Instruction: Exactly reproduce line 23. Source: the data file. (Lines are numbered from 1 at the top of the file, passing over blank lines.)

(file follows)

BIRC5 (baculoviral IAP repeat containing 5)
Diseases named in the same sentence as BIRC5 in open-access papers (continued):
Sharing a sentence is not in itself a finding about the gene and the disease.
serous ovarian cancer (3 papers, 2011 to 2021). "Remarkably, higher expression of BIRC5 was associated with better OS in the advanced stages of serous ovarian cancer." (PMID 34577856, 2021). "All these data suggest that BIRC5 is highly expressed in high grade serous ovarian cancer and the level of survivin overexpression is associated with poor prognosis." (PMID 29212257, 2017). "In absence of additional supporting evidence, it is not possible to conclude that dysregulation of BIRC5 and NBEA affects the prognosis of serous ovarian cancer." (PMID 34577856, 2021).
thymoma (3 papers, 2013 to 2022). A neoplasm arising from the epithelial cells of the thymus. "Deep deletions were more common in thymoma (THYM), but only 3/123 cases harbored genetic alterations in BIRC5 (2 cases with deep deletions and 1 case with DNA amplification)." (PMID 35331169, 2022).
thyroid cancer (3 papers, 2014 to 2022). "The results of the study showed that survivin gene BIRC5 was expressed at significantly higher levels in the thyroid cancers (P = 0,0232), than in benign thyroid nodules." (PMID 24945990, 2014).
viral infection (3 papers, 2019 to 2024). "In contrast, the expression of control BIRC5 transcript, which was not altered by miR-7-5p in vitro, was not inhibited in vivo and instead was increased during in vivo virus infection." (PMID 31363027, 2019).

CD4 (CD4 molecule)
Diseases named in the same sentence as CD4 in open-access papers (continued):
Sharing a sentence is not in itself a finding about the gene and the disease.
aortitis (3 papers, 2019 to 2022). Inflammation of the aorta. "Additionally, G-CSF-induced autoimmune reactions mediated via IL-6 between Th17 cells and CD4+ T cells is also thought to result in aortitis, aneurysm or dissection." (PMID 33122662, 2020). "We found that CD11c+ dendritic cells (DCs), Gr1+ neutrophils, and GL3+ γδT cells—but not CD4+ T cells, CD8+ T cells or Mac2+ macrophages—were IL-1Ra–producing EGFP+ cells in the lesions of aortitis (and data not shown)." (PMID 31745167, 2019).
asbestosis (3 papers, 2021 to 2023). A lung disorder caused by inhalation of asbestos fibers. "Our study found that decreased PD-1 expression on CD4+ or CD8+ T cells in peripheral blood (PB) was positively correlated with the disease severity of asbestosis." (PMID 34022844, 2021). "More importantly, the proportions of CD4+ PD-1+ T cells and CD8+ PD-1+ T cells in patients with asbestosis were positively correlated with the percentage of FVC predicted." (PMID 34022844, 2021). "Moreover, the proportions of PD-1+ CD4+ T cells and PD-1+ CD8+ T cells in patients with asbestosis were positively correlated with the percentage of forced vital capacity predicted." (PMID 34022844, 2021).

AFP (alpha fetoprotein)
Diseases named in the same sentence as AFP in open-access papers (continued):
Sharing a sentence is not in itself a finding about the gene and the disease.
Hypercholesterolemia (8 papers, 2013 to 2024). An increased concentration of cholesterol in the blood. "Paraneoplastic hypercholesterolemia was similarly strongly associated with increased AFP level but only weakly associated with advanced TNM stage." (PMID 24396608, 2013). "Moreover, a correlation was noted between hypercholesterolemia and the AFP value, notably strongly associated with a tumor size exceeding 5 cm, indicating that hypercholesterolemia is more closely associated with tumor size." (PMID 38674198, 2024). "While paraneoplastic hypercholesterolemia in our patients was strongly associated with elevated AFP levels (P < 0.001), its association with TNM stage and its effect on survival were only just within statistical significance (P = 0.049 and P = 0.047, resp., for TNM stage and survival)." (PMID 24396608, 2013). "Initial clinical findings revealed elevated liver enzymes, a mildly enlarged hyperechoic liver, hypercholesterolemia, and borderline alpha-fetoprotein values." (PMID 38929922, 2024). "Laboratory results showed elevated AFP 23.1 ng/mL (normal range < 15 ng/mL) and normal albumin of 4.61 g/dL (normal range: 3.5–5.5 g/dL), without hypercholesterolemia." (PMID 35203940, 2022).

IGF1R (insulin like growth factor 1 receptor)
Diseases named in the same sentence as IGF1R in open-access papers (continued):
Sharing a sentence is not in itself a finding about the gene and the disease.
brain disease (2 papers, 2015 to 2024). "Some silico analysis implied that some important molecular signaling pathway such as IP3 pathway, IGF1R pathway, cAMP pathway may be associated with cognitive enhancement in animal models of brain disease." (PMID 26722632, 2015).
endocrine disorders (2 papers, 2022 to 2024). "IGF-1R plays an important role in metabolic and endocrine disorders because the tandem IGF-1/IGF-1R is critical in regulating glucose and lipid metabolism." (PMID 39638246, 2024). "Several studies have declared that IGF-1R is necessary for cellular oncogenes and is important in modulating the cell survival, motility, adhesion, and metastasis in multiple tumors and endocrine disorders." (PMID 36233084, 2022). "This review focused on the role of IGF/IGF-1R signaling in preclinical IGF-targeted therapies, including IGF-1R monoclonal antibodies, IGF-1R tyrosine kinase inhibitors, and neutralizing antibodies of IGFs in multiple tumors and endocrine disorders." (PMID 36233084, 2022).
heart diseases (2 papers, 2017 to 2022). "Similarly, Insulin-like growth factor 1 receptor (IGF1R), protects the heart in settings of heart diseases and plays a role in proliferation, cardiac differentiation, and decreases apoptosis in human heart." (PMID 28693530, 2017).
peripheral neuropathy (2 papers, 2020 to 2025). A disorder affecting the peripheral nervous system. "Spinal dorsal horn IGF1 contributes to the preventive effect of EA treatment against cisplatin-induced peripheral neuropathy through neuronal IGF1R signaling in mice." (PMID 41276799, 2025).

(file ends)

peripheral neuropathy (2 papers, 2020 to 2025). A disorder affecting the peripheral nervous system. "Spinal dorsal horn IGF1 contributes to the preventive effect of EA treatment against cisplatin-induced peripheral neuropathy through neuronal IGF1R signaling in mice." (PMID 41276799, 2025).